Academic journal article Journal of Economic Cooperation & Development

The Challenges and Implications of Sustainable Development in Africa: Policy Options for Nigeria

Academic journal article Journal of Economic Cooperation & Development

The Challenges and Implications of Sustainable Development in Africa: Policy Options for Nigeria

Article excerpt

The sustainable development debate is based on the assumption that societies need to manage three types of capital (economic, social and natural) which may be non-substitutable and whose consumption might be irreversible. Nonetheless, the problem of social and natural capital deterioration in SubSahara Africa is quite alarming without sufficient response mechanisms. The paper examines the challenges and implications of sustainable development in Africa with a special focus on Nigeria. Using descriptive and analytical approaches, the paper posits that the prominent challenges which hamper the achievement of sustainable development in Africa include; extreme poverty, rapid population growth rate, rapid urbanization, deforestation, environmental impact of extractive industries, rate of economic growth, rural development, climatic variability and natural environmental hazard. The paper considers the implications of these challenges on post 2015 agenda in Africa and suggests plausible policy options to address social, economic and environmental sustainability. Since it was discovered that inconsistency in government policies among others things have impacted adversely on the sustainability of Nigerian development, the paper furthermore recommends the establishment of the Sustainable Development Trust Fund (SDF) saddled with the responsibility of enforcing economic, social and environmental sustainability.

1. Introduction

While Africa maintained positive growth rates during the 2000, very few countries have achieved and maintained the growth rates necessary to reduce poverty. African countries still face the critical challenge of raising the rate of GDP growth and sustaining high growth rates over an extended period in order to accelerate progress towards meeting the MDGs (ECA, 2007). Indeed, annual economic growth for 1990-2000 averaged only 2.1 per cent, compared to the population growth rate of 2.8 per cent. The economic growth rate of the continent is less than the 7 per cent growth needed to reduce by half the proportion of Africans in poverty by 2015 (ECA, 2001a). However, African economies have continued to sustain the growth momentum of the early 2000s and recorded an overall average real GDP growth rate of 5.4 percent (ECA, 2007) . Moreover, despite substantial progress in macroeconomic stabilization, deregulation, privatization, trade, and exchange rates reform, structural constraints and institutional weaknesses continue to inhibit a vigorous supply response, as most economies still depend on primary products, exhibiting a high export concentration. While 60 per cent of all exports from Africa are agricultural (66 per cent of which is unprocessed); they account for only 8 per cent of the countries' GDP.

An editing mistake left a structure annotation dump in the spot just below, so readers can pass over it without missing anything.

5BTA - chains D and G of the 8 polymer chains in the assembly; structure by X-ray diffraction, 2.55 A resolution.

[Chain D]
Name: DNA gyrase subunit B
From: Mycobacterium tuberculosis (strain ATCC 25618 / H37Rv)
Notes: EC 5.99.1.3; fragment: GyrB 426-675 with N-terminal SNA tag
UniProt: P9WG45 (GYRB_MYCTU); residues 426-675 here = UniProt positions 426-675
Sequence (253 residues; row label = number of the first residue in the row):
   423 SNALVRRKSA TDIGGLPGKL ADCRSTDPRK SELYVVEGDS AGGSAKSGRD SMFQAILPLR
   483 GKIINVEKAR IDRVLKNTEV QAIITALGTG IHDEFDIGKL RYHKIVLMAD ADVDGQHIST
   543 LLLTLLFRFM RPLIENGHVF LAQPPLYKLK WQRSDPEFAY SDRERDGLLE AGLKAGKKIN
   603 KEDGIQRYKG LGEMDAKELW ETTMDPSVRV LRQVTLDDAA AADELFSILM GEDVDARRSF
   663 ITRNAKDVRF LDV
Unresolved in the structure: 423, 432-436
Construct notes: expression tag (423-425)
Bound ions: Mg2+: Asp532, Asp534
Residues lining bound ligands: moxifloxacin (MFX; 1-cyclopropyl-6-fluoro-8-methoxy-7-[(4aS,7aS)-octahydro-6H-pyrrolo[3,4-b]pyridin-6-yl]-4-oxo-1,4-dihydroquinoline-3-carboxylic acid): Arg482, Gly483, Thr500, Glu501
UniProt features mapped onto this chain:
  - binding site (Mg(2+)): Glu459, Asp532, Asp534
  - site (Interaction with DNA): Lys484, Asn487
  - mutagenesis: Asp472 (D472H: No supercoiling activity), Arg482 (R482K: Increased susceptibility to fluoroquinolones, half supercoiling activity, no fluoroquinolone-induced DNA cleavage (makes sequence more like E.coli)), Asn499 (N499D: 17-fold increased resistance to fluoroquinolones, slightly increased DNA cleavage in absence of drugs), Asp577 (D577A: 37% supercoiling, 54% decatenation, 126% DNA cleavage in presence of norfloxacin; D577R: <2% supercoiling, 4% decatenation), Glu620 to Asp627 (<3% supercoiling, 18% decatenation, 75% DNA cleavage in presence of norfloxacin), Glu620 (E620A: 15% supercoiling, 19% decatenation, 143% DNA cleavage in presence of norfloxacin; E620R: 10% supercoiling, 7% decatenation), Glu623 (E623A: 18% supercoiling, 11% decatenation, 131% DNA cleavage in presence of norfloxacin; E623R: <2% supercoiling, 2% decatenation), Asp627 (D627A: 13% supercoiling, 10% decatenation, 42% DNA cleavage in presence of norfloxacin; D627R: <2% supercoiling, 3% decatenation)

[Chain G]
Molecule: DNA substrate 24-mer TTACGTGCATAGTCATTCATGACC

One of the major challenges facing developing countries is to provide an equitable standard of living, adequate food, clean water, safe shelter and energy, a healthy and secured environment, and educated public, and satisfying job for present and future generations (Iganigan & Unemhilin 2011). Of all these necessities, the first and most basic to human life and survival is enduring food security: which may be defined as a situation in which majority of the populace of a country have access to domestically produced food at affordable prices at all times (Akinboyo, 2008) . Historically, there has been a close correlation between economic growth and environmental degradation. As communities grow, so the environment declines. Unsustained economic growth has been starkly compared to the malignant growth of a cancer, because it eats away at the earth's ecosystem services which are its lifesupport system (Adams & Jeanrenaud, 2008). There is concern that, unless resource use is checked, modem global civilization will follow the path of ancient civilization that collapsed through overexploitations of their resource based (Diamond, 1997).

The crave for attainment of sustainable development has led to the development of various tools and measures for structuring and conducting sustainable development policy analyses. …

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